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Social Attitudes and Macroeconomic Performance:

  • Pierre Cahuc

    (CREST)

  • Yann Algan

    (Paris school of economics)

In this paper we develop a new empirical approach to uncover the causal link from social attitudes to economic development. We first show that social attitudes of second-generation Americans are significantly influenced by the country of origin of their forebears. In the spirit of the epidemiology literature, we interpret this phenomenon as the consequence of a causal effect of inherited social attitudes. This leads us to use the social attitudes of second-generation Americans as an instrument for the social attitudes in the home country of their parents to identify the causal effect of inherited social attitudes on economic development. This strategy allows us to isolate the specific contribution of social attitudes relatively to other traditional candidates, such as invariant institutions or geography, by controlling for country fixed effects. We find that inherited social attitudes had a strong specific causal impact on per capita output and other measures of macroeconomic performance on a sample of 30 countries over the period 1949-2003.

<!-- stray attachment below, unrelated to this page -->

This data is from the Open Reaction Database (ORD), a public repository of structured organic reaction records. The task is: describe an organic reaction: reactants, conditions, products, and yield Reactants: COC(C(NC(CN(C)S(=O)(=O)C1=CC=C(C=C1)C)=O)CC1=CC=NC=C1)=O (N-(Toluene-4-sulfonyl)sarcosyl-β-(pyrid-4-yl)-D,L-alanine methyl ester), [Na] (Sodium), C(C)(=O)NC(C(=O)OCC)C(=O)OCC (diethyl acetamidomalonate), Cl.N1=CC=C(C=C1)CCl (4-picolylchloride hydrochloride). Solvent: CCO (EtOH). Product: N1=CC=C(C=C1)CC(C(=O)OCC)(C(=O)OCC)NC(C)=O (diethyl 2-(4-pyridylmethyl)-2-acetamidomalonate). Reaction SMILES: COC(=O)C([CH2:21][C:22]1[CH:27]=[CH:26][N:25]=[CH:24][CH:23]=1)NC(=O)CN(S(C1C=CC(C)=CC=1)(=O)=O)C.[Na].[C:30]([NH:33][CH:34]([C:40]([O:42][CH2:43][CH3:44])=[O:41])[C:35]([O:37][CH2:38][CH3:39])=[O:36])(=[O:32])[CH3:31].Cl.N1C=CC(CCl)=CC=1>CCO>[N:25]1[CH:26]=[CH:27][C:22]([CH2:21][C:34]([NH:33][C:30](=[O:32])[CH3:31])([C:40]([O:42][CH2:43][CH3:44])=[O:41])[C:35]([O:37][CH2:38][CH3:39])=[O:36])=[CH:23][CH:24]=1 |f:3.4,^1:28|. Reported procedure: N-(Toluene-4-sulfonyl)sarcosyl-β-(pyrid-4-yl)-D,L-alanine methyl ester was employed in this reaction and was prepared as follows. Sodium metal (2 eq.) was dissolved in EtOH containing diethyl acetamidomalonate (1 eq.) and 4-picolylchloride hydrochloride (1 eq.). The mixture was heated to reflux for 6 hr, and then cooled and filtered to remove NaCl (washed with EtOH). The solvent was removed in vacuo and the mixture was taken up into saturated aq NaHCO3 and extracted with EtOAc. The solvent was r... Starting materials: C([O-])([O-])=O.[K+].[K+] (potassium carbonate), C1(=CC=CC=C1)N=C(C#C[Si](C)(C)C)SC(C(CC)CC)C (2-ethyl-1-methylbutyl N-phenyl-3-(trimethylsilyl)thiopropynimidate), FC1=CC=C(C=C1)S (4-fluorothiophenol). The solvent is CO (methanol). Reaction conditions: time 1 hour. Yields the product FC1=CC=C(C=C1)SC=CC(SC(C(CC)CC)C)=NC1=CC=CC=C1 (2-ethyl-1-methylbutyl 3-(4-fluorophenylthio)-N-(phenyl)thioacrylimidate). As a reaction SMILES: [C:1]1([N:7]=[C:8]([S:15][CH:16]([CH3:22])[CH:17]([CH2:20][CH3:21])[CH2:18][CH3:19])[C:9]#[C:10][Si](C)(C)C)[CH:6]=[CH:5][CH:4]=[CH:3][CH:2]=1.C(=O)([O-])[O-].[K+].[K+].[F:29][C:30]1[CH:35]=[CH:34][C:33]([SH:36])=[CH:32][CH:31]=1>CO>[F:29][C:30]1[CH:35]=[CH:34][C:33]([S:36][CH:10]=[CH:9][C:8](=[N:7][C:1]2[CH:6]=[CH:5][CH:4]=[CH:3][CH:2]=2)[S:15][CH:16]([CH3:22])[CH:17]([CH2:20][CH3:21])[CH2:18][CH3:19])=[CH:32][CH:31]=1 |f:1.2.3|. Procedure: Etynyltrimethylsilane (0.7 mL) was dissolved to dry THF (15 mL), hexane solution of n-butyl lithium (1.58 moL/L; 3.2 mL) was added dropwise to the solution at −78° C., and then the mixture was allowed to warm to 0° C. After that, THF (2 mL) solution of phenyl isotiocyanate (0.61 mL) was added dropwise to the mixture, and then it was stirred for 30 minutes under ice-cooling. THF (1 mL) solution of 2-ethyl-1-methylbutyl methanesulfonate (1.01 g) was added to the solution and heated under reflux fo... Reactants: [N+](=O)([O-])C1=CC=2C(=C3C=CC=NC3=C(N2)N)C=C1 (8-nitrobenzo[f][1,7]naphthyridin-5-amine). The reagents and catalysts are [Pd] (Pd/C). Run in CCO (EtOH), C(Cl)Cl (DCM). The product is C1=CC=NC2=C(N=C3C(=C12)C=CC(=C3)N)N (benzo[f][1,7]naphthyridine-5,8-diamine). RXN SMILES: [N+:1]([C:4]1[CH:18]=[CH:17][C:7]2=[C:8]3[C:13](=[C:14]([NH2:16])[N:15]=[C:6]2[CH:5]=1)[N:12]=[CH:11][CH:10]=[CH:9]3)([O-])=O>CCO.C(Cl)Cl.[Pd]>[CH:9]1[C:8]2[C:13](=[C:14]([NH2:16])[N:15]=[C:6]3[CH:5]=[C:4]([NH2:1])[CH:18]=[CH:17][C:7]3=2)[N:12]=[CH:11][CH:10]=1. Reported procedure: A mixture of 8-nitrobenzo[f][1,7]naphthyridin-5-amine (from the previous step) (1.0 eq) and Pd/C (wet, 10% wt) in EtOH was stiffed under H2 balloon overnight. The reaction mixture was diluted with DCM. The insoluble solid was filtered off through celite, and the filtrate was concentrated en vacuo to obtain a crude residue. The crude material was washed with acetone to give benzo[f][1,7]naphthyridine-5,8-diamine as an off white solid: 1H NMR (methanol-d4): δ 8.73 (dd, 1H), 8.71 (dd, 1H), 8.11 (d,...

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Paper provided by Society for Economic Dynamics in its series 2007 Meeting Papers with number 414.

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Date of creation: 2007
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Handle: RePEc:red:sed007:414
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  10. Alessandra Fogli & Raquel Fernandez, 2005. "Culture: An Empirical Investigation of Beliefs, Work, and Fertility," Working Papers 05-07, New York University, Leonard N. Stern School of Business, Department of Economics.
  11. Daron Acemoglu & Simon Johnson & James A. Robinson, 2001. "The Colonial Origins of Comparative Development: An Empirical Investigation," American Economic Review, American Economic Association, vol. 91(5), pages 1369-1401, December.
  12. Antecol, Heather, 2000. "An examination of cross-country differences in the gender gap in labor force participation rates," Labour Economics, Elsevier, vol. 7(4), pages 409-426, July.
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